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The good news first: we got the copy for the back of the box and back cover of the book. We like it! They only had room for one quote, but they used a good one by Brian Williams. They described us as "collage artists, writers, and Tarot enthusiasts." That's accurate I think. I looked at a few book covers & they identify the authors as "tarot scholars." But we can't honestly call ourselves that. I don't understand the tarot any better than the people who we hope will buy the deck, and probably a lot less than many. I usually call myself a "student of the tarot," but maybe that wouldn't provide enough credibility on the book cover.

We only suggested one minor change: on the box cover they refer to "England's golden age," which we suggested they change to "Britain's golden age." Britain includes England, Scotland and Wales, and I wouldn't want to offend anyone by lumping them all together as "English." But anyway, other than that the copy looked great. What a thrill! I wonder if I'll see an actual box before next March?

Now the bad news: Hollie got the sample scans, and she's extremely concerned about how they will (or won't) print in the book. I had sent them a sample monkey-head before, and I thought they said it was OK. But maybe these aren't as good as the monkey head? I wonder if I did something wrong when I was scanning the second time.

In any case, Hollie asked me not to do any more on those chapter opening collages until she has a chance to talk to their book printer about it. We may end up not using any engravings in the book. That would be such a shame! Hey, I wonder what this means for the cards themselves? Don't tarot books usually have a picture of each card? How are they going to print the cards in the book?

Now that I think about it, the Nigel Jackson deck might not have had pictures of the cards in the book. I can't remember about Shining Tribe. I'll have to check when I get home.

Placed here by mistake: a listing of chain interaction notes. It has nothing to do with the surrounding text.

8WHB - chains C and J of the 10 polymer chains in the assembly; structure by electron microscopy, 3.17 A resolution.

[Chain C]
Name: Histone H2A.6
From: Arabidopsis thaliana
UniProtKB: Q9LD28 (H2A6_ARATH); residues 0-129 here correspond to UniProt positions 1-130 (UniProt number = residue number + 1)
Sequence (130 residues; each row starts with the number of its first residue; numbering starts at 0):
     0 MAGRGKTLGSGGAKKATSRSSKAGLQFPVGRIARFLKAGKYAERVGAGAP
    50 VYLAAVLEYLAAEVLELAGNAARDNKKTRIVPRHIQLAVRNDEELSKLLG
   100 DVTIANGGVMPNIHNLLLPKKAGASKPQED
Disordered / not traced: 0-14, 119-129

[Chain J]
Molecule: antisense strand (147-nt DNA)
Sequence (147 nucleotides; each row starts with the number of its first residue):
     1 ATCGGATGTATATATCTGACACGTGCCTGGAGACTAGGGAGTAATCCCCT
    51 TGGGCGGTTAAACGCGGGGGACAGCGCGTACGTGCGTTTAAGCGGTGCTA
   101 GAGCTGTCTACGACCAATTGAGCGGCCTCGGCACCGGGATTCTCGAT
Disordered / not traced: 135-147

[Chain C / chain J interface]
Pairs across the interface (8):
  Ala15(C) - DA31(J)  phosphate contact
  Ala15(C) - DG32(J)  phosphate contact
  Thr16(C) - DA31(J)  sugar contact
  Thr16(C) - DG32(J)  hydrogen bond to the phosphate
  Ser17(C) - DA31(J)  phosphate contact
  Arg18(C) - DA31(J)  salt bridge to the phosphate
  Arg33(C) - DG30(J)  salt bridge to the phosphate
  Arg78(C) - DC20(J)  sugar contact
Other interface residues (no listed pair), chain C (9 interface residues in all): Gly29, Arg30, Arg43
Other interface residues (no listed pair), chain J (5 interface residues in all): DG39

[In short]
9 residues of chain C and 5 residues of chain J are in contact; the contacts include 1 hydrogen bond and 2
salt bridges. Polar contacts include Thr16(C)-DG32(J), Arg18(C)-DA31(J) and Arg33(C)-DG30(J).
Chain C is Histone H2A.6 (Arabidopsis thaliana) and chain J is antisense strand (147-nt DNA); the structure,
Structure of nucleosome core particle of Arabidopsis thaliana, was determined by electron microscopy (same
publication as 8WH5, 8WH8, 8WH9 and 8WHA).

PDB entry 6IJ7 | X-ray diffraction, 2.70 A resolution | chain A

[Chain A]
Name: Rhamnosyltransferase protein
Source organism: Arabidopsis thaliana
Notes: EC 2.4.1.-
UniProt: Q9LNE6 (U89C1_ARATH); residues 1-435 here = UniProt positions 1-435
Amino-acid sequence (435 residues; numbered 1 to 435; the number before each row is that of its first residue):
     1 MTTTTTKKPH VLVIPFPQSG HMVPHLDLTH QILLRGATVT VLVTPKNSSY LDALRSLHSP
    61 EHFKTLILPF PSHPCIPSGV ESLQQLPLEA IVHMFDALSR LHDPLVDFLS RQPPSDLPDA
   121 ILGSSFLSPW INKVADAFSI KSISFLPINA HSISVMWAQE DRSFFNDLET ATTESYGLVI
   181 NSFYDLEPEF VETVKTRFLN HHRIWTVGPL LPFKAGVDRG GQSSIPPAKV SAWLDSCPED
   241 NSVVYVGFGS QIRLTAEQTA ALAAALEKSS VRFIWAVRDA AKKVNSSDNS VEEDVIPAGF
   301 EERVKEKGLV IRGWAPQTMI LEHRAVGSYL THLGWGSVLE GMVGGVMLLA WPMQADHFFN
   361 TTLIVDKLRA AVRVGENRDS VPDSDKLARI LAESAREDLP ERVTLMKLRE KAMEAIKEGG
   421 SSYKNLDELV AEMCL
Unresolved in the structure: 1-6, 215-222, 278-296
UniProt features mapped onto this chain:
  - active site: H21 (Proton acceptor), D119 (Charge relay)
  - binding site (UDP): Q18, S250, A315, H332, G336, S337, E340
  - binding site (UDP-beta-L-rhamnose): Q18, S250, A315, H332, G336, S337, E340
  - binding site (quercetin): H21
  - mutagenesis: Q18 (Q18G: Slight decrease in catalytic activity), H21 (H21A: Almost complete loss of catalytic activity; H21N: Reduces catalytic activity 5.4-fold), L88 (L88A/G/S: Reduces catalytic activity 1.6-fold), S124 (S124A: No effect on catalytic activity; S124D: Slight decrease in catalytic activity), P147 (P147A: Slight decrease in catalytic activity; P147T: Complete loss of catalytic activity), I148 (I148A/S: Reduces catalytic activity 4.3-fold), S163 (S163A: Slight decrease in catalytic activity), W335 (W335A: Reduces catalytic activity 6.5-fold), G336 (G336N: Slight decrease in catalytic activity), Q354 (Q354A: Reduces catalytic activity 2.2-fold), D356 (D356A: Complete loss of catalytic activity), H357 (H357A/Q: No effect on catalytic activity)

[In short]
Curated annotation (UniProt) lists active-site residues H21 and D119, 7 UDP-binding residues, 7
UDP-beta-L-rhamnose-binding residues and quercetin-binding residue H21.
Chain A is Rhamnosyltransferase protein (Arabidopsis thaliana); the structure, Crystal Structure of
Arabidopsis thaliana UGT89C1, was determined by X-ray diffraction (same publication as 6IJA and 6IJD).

Finally, to end on a more positive note, the proofs are in the mail and should arrive on Saturday. Yay! Most likely we'll take them with us to our vacation in Austin. We can work on them while our friend is working (she's taking a couple of days off, but we'll be on our own for a couple of days too).


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Received a very kind email with an explanation of "another stone for your progress." What luck that a literary historian read this page! Otherwise I might never have found out what it meant.

Anyway, apparently the Romans said "to mark a day with a white stone" to mean remembering an important date on the calendar. Later "to mark a day with a stone" meant to take note of an important achievement & the phrase was used this way by Lewis Carroll. So the Portuguese gentleman who wrote was offering me a stepping stone towards continued achievement. Wow, and I thought his message was nice before!

Also I found a good photo on Prince Charles' official website: Prince Charles as a baby, his mother (then Princess Elizabeth), grandfather King George VI, and great-grandmother Queen Mary. Queen Mary shows up in my deck, as the little girl on the Princess of Cups. The little girl looks so different from the severe old lady!

This morning I woke up with a panicked belief that I had misidentified Prince Harry as "Prince Harold" in the family tree. Rummaged around in my study for a copy of the tree, to find that I had of course used his correct name, Prince Henry. I think maybe I need to take a step back.


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Received a lovely email message today, from a Portuguese gentleman. I suspect he may have used translation software to convert the message to English, but his meaning was clear enough. I occasionally hear from Brits who doubt I'm an American for some reason. But it's rare for me to hear from someone in a non-English speaking country. I wonder if there's a Tarot community in Portugal?

Anyway, his message really made my day. He closed by offering me "another stone for your progress." It's a beautiful turn of phrase, but I have no idea what it means. Was his message jumbled by the translation software, or is this a Portuguese idiom?

If anyone is familiar with this expression, please write to me and tell me what it means. I'm burning with curiosity.